Influence of the School Facility on Student Achievement

School Building Age

The age of a school building has been used as a surrogate factor to study the composite impact of school plant variables on pupil achievement at elementary, middle and secondary school levels (McGuffey, 1982). A 1991 report by the American Association of School Administrators indicated that "nearly 5 million students in the U.S. attended classes in 13,200 classrooms that were inadequate for meeting standards necessary to prepare students for today's world" (Holt, 1994, p.33). Many public school facilities are in disrepair, a situation affecting the morale, health, and academic achievement of students (Frazier, 1993). Many research studies have been conducted in the area of school building age and its impact on student achievement. Findings of these studies follow.


Thomas (1962) in his study of the relationship between resource inputs and outcomes of education found that school building age was one of the independent variables having the greatest effect on educational outcomes. He concluded that a school building's age was consistently positive and related to pupil achievement. Plumley (1978) examined the relationship of school building age and student achievement of 4th grade students in selected schools in Georgia. The findings of the study indicated that the older the school buildings without the elements of modernization, the lower the composite vocabulary, reading, language, work study and mathematics scores on the ITBS. Thus, Plumley's study supported the fact that a significant relationship between school building age and the academic achievement of pupils exists.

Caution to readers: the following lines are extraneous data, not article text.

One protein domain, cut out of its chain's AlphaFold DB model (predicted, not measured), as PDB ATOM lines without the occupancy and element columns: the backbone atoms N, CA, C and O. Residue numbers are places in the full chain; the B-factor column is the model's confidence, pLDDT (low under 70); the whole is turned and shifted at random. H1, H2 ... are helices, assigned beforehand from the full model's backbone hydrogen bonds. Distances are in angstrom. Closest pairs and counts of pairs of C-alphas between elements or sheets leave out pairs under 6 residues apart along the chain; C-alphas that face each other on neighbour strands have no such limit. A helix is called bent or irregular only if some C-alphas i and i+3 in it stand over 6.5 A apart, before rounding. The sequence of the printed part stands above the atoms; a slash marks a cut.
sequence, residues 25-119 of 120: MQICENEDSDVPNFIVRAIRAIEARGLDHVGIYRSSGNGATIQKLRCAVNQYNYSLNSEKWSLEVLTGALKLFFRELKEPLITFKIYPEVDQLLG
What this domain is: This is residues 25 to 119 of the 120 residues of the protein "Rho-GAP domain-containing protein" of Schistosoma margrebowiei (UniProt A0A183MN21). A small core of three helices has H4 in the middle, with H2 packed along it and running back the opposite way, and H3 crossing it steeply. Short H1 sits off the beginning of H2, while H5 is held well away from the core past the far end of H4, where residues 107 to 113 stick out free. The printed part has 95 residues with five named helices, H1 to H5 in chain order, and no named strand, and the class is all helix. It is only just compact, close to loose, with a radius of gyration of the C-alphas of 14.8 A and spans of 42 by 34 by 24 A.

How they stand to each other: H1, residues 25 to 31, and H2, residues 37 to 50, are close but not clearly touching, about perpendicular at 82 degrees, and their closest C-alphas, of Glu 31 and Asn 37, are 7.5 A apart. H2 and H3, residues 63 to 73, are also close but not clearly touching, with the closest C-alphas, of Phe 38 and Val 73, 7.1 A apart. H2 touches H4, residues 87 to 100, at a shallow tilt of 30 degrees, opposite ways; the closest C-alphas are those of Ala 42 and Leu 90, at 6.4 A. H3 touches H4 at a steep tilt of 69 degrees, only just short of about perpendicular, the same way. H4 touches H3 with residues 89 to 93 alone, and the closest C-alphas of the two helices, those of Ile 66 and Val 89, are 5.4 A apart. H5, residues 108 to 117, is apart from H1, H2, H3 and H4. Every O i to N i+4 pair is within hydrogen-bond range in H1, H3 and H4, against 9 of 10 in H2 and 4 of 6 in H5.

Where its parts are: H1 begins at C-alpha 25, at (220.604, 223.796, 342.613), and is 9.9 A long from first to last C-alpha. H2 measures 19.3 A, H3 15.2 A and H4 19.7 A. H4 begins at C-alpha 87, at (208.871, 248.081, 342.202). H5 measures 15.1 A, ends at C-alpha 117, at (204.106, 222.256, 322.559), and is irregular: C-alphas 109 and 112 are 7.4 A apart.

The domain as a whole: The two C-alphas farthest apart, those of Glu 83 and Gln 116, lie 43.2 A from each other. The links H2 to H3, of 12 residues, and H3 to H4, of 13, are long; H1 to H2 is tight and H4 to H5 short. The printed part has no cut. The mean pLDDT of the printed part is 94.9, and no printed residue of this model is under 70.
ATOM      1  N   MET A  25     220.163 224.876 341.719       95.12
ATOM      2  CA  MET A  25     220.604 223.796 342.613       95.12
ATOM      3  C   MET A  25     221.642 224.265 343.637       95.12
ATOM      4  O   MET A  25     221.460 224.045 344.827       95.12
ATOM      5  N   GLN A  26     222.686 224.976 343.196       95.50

Similarly, Chan (1979) investigated the relationship of school building age and academic achievement of 8th grade pupils in a random sample of schools in Georgia. It was found that the achievement scores of pupils assigned to modernized school buildings were consistently higher than the scores of pupils assigned to non-modernized school buildings. McGuffey and Brown (1978) also studied the impact of school building age on achievement in Georgia schools. They discovered that their research supported other similar studies indicating that approximately 3% of the variance in achievement test scores can be explained by age of the facility after removing the variance caused by socioeconomic factors. In the area of modernized school buildings, Bowers and Burkett (1987) researched the academic achievement of two hundred and eighty, 4th and 6th grade students housed in two separate facilities (the oldest and newest facilities in the selected school district). They found that the students in the newer building (modern) performed much better than the students in the older building. The students in the modern building also had a better record in the areas of health, attendance and discipline.